Find out about Herd Farm, the site of a unique piece of prehistoric history, in the heart of LS17.
Built in 1760 and sitting on 16 acres of land by Eccup reservoir, Herd Farm offers a range of outdoor activities for both children and adults. These activities are run by Forest School Plus, headed up by Freelancer Tina Roberts and her husband Ian. We chatted to Tina about the venture: “I’m a qualified teacher and I set up the business Forest School Plus in 2014. I knew at that point they were adding the stone age to iron age unit into the national curriculum. I’d been going into schools and doing workshops, and I was searching for a picture of a roundhouse. I found one and realised that they were in Leeds. I found out they were at Herd Farm and contacted them in March 2015. I had a meeting with the management and found out that the houses had been built as part of a youth project some years before. They weren’t really being utilised that much so we came to a collaboration agreement.”
Forest School Plus allows schools to bring classes for a day full of educational fun: “We have a number of different sessions that they can choose from. One of the things that we like to do is to get the kids making iron age fences. However, with the really dry summer that we had this year, it can be nearly impossible to get sticks in the ground. If the groups are doing a general stone age to iron age session, we let them become pre-historic Mesolithic hunters and do an activity where they get to throw a spear.”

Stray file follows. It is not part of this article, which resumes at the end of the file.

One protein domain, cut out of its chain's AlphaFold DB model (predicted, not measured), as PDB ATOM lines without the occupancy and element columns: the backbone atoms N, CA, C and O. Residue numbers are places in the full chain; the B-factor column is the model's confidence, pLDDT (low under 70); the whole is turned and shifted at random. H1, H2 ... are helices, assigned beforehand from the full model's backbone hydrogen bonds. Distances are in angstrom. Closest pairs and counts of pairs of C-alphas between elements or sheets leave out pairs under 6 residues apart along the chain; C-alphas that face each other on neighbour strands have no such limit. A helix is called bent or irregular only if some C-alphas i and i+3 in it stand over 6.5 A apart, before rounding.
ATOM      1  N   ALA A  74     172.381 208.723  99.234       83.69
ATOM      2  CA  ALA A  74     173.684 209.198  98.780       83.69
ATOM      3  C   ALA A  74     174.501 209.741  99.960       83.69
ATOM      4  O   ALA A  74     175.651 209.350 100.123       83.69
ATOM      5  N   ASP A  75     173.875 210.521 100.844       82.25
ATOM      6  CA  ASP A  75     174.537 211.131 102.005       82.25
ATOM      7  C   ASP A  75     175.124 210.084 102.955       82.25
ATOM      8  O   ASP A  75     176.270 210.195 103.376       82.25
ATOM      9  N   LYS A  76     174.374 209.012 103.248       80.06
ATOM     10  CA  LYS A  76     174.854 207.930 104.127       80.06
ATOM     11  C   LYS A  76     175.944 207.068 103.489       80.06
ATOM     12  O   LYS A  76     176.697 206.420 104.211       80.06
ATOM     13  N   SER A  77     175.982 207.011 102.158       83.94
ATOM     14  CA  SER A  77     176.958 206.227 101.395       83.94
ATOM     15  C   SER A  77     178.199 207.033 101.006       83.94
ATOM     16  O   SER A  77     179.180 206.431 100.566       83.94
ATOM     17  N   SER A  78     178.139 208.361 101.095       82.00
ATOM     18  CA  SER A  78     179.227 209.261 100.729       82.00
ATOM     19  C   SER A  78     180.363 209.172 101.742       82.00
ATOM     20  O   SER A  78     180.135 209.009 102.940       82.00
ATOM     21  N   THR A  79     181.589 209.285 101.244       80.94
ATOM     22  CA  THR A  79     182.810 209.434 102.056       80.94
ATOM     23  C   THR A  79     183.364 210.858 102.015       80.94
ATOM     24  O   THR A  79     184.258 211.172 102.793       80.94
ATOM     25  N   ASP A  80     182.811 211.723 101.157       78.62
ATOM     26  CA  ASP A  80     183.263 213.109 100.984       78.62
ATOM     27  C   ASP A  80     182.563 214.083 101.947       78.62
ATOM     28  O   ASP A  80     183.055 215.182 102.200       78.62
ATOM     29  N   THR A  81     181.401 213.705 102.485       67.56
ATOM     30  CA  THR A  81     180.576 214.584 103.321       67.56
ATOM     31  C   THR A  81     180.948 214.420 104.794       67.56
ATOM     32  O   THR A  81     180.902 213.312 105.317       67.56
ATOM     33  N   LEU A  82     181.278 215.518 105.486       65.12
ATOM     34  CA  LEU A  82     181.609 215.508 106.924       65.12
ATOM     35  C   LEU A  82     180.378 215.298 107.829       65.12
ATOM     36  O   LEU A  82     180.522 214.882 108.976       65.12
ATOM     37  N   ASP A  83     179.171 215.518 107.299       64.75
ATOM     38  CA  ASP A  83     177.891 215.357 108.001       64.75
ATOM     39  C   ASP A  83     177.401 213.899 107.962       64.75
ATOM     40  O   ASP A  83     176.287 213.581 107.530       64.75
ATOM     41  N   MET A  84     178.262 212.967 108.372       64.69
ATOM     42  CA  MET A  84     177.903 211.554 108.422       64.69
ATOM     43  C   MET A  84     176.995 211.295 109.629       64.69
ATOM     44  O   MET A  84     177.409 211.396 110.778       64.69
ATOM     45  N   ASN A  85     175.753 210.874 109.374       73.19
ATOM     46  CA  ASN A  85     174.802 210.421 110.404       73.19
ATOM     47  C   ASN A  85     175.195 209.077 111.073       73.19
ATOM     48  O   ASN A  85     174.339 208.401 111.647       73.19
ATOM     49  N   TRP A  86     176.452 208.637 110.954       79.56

While the roundhouses already existed on-site, Tina and Ian made the edition of a camp to the ground, in order to teach more about iron age life: “We’ve also created what we call our Mesolithic camp, separate from the roundhouses, where we’ve put up a couple of shelters. There the children can explore a hunter gatherer lifestyle and the agricultural lifestyle that developed as people settled in one place. Ian also does a demonstration of tools. There’s a lot of fact- based learning – which is up-to-date and research-based, thanks to Ian – but we also add in that forest school flavour, which is activity- based and fun.”
These types of roundhouses are fairly uncommon in the UK: “We’re quite unique,” Tina explains. “There aren’t many roundhouses in the UK. There are a few down in the south of England and south Wales and a huge one in Ryedale Folk Museum. There were some in Sheffield, but the problem with roundhouses is that they burn down very easily. We’re also unique here in the fact that we have three in one place.”
However, the roundhouses aren’t all that Herd Farm has to offer. Centre Manager Tony Edwards talks through some of the farm’s other attractions: “Herd Farm belongs to Leeds City Council, so it belongs to the taxpayers of Leeds. We’re an outdoor residential activity centre and we’re here for Leeds’ young people. We normally work with schools, but we’re also open to private groups. In the future we’re also looking at hosting those participating in the Duke of Edinburgh Award.”
“The reason that I was happy to develop this prehistoric line of education is that I’m coming at it from an outdoor learning aspect, bringing together my teaching background and Ian’s archaeology background.”
There are plenty of exciting activities on offer for those looking to push their limits with some outdoor adventures: “We have around 35 activities,” Tony explains. “Everything from a giant swing, a double zip wire, high ropes course, crate stack, climbing towers, and a leap of faith. We also do things like mountainboarding, archery, assault courses, and team building activity sessions. We do all of those for groups of 12 and residential groups will get all of that as part of the package they book. Other private groups can book in and just come and do a one- or two-hour session.”